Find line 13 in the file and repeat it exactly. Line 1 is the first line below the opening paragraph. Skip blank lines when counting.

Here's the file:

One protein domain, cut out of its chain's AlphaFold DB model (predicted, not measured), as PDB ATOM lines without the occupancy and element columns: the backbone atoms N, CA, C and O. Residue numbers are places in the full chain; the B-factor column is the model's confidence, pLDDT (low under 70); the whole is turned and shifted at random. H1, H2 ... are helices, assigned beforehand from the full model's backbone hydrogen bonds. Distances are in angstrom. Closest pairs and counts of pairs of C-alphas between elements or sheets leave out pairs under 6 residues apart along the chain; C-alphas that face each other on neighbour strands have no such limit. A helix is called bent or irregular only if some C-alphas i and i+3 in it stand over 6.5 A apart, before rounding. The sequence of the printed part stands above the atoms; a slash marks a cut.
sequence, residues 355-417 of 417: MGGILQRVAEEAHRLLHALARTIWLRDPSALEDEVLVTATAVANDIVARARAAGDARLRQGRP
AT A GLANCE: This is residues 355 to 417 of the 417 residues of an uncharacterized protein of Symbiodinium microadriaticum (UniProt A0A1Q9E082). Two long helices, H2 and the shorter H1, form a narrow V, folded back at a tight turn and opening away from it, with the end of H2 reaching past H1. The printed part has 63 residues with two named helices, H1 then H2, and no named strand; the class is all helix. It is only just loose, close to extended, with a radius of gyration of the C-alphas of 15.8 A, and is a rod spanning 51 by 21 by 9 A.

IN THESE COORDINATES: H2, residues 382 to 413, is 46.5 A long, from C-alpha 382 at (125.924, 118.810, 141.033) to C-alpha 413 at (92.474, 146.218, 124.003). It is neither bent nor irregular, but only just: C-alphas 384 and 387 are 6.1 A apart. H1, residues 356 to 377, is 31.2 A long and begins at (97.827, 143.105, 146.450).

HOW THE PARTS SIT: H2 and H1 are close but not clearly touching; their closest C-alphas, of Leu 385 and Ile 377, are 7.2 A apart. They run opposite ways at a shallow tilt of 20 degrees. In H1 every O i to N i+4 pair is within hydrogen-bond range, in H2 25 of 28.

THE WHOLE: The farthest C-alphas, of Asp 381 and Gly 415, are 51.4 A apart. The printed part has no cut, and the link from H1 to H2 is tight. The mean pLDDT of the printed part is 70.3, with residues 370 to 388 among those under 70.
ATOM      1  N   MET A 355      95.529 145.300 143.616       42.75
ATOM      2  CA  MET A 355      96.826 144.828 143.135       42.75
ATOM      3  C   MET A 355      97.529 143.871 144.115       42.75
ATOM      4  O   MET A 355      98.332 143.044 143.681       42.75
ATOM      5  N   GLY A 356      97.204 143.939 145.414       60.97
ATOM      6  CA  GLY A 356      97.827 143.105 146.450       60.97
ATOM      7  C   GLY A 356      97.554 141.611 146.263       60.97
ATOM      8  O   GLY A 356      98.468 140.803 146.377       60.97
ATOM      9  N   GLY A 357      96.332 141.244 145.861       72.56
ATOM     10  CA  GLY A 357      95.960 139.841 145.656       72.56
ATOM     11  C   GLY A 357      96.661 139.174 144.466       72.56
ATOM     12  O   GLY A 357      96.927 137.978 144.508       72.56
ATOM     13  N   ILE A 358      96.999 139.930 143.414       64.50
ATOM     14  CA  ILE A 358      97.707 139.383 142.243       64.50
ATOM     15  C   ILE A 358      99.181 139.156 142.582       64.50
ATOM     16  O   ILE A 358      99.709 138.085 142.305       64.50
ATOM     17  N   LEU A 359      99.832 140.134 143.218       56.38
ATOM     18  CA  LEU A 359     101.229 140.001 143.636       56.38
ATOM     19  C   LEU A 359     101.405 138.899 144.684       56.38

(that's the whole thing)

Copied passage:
ATOM      8  O   GLY A 356      98.468 140.803 146.377       60.97